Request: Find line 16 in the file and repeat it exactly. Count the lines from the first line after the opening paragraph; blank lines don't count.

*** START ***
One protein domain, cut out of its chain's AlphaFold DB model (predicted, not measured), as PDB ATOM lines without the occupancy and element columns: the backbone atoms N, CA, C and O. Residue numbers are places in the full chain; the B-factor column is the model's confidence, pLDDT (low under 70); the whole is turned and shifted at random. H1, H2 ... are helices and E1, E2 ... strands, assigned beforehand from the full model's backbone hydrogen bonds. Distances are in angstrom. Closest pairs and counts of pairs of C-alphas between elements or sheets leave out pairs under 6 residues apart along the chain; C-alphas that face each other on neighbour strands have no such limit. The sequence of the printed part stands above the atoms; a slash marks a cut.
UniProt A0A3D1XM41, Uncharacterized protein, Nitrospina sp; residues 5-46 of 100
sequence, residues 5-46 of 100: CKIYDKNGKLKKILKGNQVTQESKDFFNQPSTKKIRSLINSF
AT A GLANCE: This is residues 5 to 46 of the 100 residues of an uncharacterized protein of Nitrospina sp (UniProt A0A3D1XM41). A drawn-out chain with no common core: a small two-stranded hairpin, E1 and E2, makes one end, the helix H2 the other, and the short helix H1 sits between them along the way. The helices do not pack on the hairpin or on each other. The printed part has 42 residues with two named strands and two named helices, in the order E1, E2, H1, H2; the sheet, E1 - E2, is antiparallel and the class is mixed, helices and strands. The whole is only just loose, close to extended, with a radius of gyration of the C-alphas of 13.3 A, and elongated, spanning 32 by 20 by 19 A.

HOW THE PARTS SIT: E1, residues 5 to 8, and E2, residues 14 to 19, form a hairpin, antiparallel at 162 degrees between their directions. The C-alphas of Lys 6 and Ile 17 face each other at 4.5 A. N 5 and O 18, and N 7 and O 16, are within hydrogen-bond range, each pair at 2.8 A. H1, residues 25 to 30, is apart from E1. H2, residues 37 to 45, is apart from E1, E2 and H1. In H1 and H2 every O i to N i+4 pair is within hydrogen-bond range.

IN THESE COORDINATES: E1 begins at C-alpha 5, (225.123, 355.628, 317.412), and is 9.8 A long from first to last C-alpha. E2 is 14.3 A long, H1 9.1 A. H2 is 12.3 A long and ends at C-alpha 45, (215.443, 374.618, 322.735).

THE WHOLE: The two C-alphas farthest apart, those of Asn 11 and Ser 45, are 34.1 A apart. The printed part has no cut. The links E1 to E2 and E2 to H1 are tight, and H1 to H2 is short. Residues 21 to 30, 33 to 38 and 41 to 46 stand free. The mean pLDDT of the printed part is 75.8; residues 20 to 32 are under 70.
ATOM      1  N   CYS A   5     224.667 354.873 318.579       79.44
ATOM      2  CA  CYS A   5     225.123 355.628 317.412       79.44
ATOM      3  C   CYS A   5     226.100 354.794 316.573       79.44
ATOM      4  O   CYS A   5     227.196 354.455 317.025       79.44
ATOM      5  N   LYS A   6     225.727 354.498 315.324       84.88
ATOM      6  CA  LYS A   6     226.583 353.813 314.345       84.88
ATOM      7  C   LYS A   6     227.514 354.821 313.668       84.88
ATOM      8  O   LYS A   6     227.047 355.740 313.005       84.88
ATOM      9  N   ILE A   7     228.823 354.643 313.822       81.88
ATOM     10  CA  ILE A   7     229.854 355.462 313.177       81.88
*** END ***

ATOM     10  CA  ILE A   7     229.854 355.462 313.177       81.88